Navy SEAL Eddie Gallagher Praises Trump for Allowing Him To Retire with Honor


Navy SEAL Eddie Gallagher thanked President Donald Trump for once again intervening on his behalf and preventing the Navy from taking his Trident pin, saying the commander in chief is a “true leader.”

The Trident is a gold pin awarded to Navy service members who have successfully completed SEAL training and are certified as special operators.

Gallagher responded to the news that Trump has ordered that he be allowed to retire at the end of the month without losing his Trident.

“President Donald Trump, you have my deepest gratitude and thanks,” Gallagher said in a statement to the Washington Examiner for a story published Sunday. “You stepped in numerous times and showed true moral fiber by correcting all the wrongs that were being done to me.”

“You are a true leader and exactly what the military and this nation needs,” he added. “God bless you and your family.”

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GOP Rep. Dan Crenshaw of Texas, a retired Navy SEAL, was one of Gallagher’s first and most high-profile advocates.

In March, Crenshaw, along with 17 other House Republicans, sent a letter to then-Secretary of the Navy Richard Spencer, who Secretary of Defense Mark Esper fired on Monday, urging him to review Gallagher’s pre-trial confinement, Fox News reported.

“Chief Gallagher is a decorated warfighter who, like all service members, is entitled to the presumption of innocence while awaiting court-martial,” the Republicans wrote in their letter to Spencer.

Among those who signed that letter was Republican Rep. Michael Waltz of Florida, the first retired member of the Army Green Beret to win election to the House.

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Trump intervened later that month, which led to Gallagher being released from a Navy brig and confined to Marine Corps Air Station Miramar in southern California, according to USA Today.

In June, the lead prosecutor in Gallagher’s murder case was removed for alleged misconduct, including spying on the Navy SEAL’s legal defense team and a Navy Times journalist by using digital tracking devices hidden in email.

After Gallagher’s court-martial began in the mid-June, Corey Scott, a SEAL medic, confessed that he, not the accused, was responsible for killing an Islamic State group militant who was being held as a prisoner of war.

In July, a court-martial board found Gallagher not guilty of murder, though he was found guilty of posing in a photo with a dead Islamic State group combatant.

The SEAL was sentenced to reduction in rank to petty officer 1st class from chief petty officer and four months confinement. He was given credit for time served.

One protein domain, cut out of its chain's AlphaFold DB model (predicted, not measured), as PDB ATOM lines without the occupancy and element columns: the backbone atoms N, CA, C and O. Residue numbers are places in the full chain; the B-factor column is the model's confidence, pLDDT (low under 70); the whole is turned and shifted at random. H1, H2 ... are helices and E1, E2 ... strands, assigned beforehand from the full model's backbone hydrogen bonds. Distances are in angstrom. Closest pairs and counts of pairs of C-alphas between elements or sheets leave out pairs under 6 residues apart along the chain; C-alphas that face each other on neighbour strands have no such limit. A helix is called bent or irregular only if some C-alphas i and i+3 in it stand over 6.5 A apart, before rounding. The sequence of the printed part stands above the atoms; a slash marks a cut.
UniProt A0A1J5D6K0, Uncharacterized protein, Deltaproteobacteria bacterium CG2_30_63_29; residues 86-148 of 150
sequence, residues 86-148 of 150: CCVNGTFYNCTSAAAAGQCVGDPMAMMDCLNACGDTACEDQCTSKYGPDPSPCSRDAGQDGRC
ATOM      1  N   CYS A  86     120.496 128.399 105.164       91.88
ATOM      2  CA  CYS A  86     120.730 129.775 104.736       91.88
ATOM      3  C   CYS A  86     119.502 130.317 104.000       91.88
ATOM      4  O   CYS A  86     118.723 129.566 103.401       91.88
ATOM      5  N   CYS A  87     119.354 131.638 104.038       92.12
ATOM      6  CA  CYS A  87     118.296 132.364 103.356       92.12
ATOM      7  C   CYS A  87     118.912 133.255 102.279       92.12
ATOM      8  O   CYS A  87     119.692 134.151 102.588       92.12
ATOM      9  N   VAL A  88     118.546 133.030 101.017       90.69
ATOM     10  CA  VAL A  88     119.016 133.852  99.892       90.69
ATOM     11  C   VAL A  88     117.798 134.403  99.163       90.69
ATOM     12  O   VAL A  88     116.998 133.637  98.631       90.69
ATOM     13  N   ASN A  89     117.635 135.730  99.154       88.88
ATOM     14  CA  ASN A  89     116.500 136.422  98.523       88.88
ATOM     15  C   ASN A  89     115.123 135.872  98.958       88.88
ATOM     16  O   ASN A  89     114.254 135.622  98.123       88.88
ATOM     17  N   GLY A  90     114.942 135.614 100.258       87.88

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In October, Chief of Naval Operations Admiral Michael Gilday denied an appeal from Gallagher’s legal team to have his conviction vacated.

The SEAL’s family then made a direct appeal to Trump for a pardon.

The president did not pardon Gallagher, but he did restore his rank and pay.

The Navy then announced it would be reviewing Gallagher’s SEAL status, which prompted Trump to step in again.

He tweeted last last week, “The Navy will NOT be taking away Warfighter and Navy Seal Eddie Gallagher’s Trident Pin. This case was handled very badly from the beginning. Get back to business!”

Asked if his client’s fight with the Navy is finally over, Gallagher’s defense attorney, Tim Parlatore, told the Examiner, “I hope. I sincerely hope.”

Appearing Sunday on “Fox & Friends,” Gallagher thanked Trump for his consistent support.

“I don’t know how many times I’ve thanked the president. He keeps stepping in and doing the right thing,” he said.

“And I want to let him know the rest of the SEAL community is not about this right now. They all respect the president.”

Gallagher also revealed that he has filed a complaint with the Defense Department’s inspector general with the intent of “exposing all the corruption that’s been going on in my case.”

Trump defended his decision in the Gallagher case, as well as the two pardons he issued for Army soldiers.

“I have to protect my warfighters,” Trump said. “A lot of warfighters and people in the military have thanked us very much.”

“Somebody has their back, and it’s called the ‘President of the U.S.,'” he added.

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Randy DeSoto has written more than 3,000 articles for The Western Journal since he joined the company in 2015. He is a graduate of West Point and Regent University School of Law. He is the author of the book "We Hold These Truths" and screenwriter of the political documentary "I Want Your Money."
Randy DeSoto is the senior staff writer for The Western Journal. He wrote and was the assistant producer of the documentary film "I Want Your Money" about the perils of Big Government, comparing the presidencies of Ronald Reagan and Barack Obama. Randy is the author of the book "We Hold These Truths," which addresses how leaders have appealed to beliefs found in the Declaration of Independence at defining moments in our nation's history. He has been published in several political sites and newspapers.

Randy graduated from the United States Military Academy at West Point with a BS in political science and Regent University School of Law with a juris doctorate.
Harrisburg, Pennsylvania
Graduated dean's list from West Point
United States Military Academy at West Point, Regent University School of Law
Books Written
We Hold These Truths
Professional Memberships
Virginia and Pennsylvania state bars
Phoenix, Arizona
Languages Spoken
Topics of Expertise
Politics, Entertainment, Faith